Architect of Rebels’ softball dynasty dies at 62


By Mark Huber
mhuber@aimmediamidwest.com

When informed of his induction into the Clinton County Sports Hall of Fame, legendary men’s slow-pitch softball coach Steve Larrick quickly disseminated the credit for his accomplishment.

“This is a team award more than an individual award,” he said in 2003. “I’ve been captain of the ship for 30 years but you’re only as good as your players.”

And while he is correct — one of his players always said “you can’t win the Kentucky Derby on a mule” — Larrick was far more instrumental as the architect of the Rebels’ softball dynasty than he would take credit for or admit.

Larrick, affectionately known as Bonz, passed away on Wednesday. He was 62.

A 1974 graduate of Wilmington High School, Larrick was inducted into the Clinton County Sports Hall of Fame in 2003. Soon after the induction, he suffered a stroke.

“I know that (induction) meant a lot to him but he was a hall of fame person to a lot of people,” said Allen Wilkinson, softball teammate and long-time friend.

For more than 30 years, Larrick guided the Rebels softball team to more than 2,300 victories and numerous county, district and state championships.

“He would do anything in the world for any of us,” Wilkinson said of Larrick, who was the best man at Wilk’s wedding. “He had such a big heart. He treated all of us as his own kids, all of us softball players. And we were a handful for him at times.”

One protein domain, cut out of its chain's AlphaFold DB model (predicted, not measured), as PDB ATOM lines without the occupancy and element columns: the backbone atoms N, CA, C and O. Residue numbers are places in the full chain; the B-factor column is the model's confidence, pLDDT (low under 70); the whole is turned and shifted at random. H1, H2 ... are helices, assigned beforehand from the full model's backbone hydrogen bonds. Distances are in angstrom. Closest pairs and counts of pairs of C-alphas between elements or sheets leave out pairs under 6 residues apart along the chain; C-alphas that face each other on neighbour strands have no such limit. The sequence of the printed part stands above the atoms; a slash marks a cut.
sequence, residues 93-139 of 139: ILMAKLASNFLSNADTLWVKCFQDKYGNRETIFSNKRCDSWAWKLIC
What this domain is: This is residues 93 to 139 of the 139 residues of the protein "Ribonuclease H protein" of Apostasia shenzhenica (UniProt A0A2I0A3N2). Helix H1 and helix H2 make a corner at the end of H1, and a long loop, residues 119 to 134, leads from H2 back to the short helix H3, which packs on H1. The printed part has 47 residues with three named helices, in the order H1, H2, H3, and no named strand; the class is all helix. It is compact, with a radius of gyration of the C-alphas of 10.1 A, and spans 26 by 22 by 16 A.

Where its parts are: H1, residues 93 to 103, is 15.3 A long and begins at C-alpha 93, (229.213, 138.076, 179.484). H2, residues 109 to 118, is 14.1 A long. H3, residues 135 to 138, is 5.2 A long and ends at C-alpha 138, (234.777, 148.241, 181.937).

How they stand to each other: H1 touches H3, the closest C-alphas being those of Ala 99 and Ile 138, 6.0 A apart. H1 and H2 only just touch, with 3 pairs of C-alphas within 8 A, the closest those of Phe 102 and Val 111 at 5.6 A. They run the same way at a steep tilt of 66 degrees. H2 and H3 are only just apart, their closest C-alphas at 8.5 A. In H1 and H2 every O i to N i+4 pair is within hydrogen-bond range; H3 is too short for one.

Long after their playing days were over, Wilkinson said Larrick still had an impact on his life.

“He had a big influence on my coaching career, just how to manage people,” said Wilkinson, also a member of the Clinton County Sports Hall of Fame. “When I was coaching (girls basketball) he would come to watch the girls play. He would always sit on that dag-gone Wilmington side. I could never get him to side on our side.”

Jeff Hibbs went to school with Larrick at Martinsville Elementary School. He later was a softball rival before becoming a teammate on the Rebels.

“It was easy to tell how committed he was to the game (of softball) and his team,” said Hibbs. “When you played for Steve, you knew you were going to be taken care of. It wasn’t always with kid gloves but it was never hard to understand what he was saying and, more often than not, he was right.”

Hibbs said Larrick, who wore jersey 35 for the Rebels, wasn’t a front-runner, despite being the most successful men’s softball coach in Clinton County history.

“The most important thing Steve did for me is there was a time in our lives where we hit rock bottom, for different reasons, but we were both down,” Hibbs said. “He was more concerned with what was going on in my life, than fighting for his own. I never thought I’d spend as much time watching Jeopardy with someone but we watched a lot of Jeopardy. I found out he was as much my friend when I was on the bottom as when I was on top.”

In recent years, Larrick has spent more than his share of time in a wheel chair. He could be seen sitting next to the Wilmington High School boys basketball bench, keeping a keen eye on the Hurricane.

“Heaven needed someone to coach their softball team,” said Bill Liermann, who has been a public address announcer and scorekeeper for WHS for many years. “He was a real fighter. Gonna miss him at the scorer’s table this winter.

“Other people would have felt sorry for themselves, but no, not him. He had a lot of courage, no doubt about it.”